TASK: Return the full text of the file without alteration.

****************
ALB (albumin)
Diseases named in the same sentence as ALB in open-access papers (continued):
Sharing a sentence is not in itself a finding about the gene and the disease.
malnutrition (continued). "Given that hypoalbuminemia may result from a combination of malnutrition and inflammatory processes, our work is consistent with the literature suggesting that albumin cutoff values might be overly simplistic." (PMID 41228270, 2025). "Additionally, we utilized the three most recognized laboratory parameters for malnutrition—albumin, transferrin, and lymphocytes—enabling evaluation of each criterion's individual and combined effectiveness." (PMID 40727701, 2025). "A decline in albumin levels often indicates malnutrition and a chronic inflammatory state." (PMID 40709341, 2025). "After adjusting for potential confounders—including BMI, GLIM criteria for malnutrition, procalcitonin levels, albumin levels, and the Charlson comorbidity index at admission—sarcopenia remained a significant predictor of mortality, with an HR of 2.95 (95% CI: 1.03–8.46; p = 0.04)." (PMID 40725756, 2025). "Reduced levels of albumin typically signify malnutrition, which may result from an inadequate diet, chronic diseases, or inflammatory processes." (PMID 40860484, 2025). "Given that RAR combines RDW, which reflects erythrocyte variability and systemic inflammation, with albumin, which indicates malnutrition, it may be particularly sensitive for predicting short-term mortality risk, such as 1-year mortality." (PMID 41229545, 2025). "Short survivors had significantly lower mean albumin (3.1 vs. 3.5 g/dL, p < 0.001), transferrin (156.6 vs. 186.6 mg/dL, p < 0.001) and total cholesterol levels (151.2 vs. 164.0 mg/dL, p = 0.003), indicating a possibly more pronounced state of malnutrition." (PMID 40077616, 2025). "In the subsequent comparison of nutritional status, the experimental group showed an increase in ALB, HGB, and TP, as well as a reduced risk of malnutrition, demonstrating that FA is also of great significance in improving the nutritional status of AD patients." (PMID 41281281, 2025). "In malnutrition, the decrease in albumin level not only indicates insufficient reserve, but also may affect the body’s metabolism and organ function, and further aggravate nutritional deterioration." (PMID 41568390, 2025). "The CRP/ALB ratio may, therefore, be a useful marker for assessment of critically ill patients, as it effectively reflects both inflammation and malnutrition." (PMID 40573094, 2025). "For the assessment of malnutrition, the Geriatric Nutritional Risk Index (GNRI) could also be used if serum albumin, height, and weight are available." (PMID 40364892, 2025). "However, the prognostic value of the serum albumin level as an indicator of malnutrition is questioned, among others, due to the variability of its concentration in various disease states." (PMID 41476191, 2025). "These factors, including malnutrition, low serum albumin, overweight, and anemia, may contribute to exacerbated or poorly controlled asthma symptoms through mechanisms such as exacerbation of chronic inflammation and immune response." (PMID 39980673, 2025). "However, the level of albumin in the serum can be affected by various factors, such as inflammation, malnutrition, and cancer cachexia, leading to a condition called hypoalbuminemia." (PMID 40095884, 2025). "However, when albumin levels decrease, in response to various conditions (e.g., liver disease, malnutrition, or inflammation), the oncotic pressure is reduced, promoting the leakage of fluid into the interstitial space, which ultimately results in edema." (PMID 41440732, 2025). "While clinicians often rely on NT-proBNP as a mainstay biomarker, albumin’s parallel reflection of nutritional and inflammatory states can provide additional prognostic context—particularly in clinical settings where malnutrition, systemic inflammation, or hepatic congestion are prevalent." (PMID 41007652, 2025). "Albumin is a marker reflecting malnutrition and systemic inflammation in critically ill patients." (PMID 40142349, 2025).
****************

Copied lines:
ALB (albumin)
Diseases named in the same sentence as ALB in open-access papers (continued):
Sharing a sentence is not in itself a finding about the gene and the disease.
malnutrition (continued). "Given that hypoalbuminemia may result from a combination of malnutrition and inflammatory processes, our work is consistent with the literature suggesting that albumin cutoff values might be overly simplistic." (PMID 41228270, 2025). "Additionally, we utilized the three most recognized laboratory parameters for malnutrition—albumin, transferrin, and lymphocytes—enabling evaluation of each criterion's individual and combined effectiveness." (PMID 40727701, 2025). "A decline in albumin levels often indicates malnutrition and a chronic inflammatory state." (PMID 40709341, 2025). "After adjusting for potential confounders—including BMI, GLIM criteria for malnutrition, procalcitonin levels, albumin levels, and the Charlson comorbidity index at admission—sarcopenia remained a significant predictor of mortality, with an HR of 2.95 (95% CI: 1.03–8.46; p = 0.04)." (PMID 40725756, 2025). "Reduced levels of albumin typically signify malnutrition, which may result from an inadequate diet, chronic diseases, or inflammatory processes." (PMID 40860484, 2025). "Given that RAR combines RDW, which reflects erythrocyte variability and systemic inflammation, with albumin, which indicates malnutrition, it may be particularly sensitive for predicting short-term mortality risk, such as 1-year mortality." (PMID 41229545, 2025). "Short survivors had significantly lower mean albumin (3.1 vs. 3.5 g/dL, p < 0.001), transferrin (156.6 vs. 186.6 mg/dL, p < 0.001) and total cholesterol levels (151.2 vs. 164.0 mg/dL, p = 0.003), indicating a possibly more pronounced state of malnutrition." (PMID 40077616, 2025). "In the subsequent comparison of nutritional status, the experimental group showed an increase in ALB, HGB, and TP, as well as a reduced risk of malnutrition, demonstrating that FA is also of great significance in improving the nutritional status of AD patients." (PMID 41281281, 2025). "In malnutrition, the decrease in albumin level not only indicates insufficient reserve, but also may affect the body’s metabolism and organ function, and further aggravate nutritional deterioration." (PMID 41568390, 2025). "The CRP/ALB ratio may, therefore, be a useful marker for assessment of critically ill patients, as it effectively reflects both inflammation and malnutrition." (PMID 40573094, 2025). "For the assessment of malnutrition, the Geriatric Nutritional Risk Index (GNRI) could also be used if serum albumin, height, and weight are available." (PMID 40364892, 2025). "However, the prognostic value of the serum albumin level as an indicator of malnutrition is questioned, among others, due to the variability of its concentration in various disease states." (PMID 41476191, 2025). "These factors, including malnutrition, low serum albumin, overweight, and anemia, may contribute to exacerbated or poorly controlled asthma symptoms through mechanisms such as exacerbation of chronic inflammation and immune response." (PMID 39980673, 2025). "However, the level of albumin in the serum can be affected by various factors, such as inflammation, malnutrition, and cancer cachexia, leading to a condition called hypoalbuminemia." (PMID 40095884, 2025). "However, when albumin levels decrease, in response to various conditions (e.g., liver disease, malnutrition, or inflammation), the oncotic pressure is reduced, promoting the leakage of fluid into the interstitial space, which ultimately results in edema." (PMID 41440732, 2025). "While clinicians often rely on NT-proBNP as a mainstay biomarker, albumin’s parallel reflection of nutritional and inflammatory states can provide additional prognostic context—particularly in clinical settings where malnutrition, systemic inflammation, or hepatic congestion are prevalent." (PMID 41007652, 2025). "Albumin is a marker reflecting malnutrition and systemic inflammation in critically ill patients." (PMID 40142349, 2025).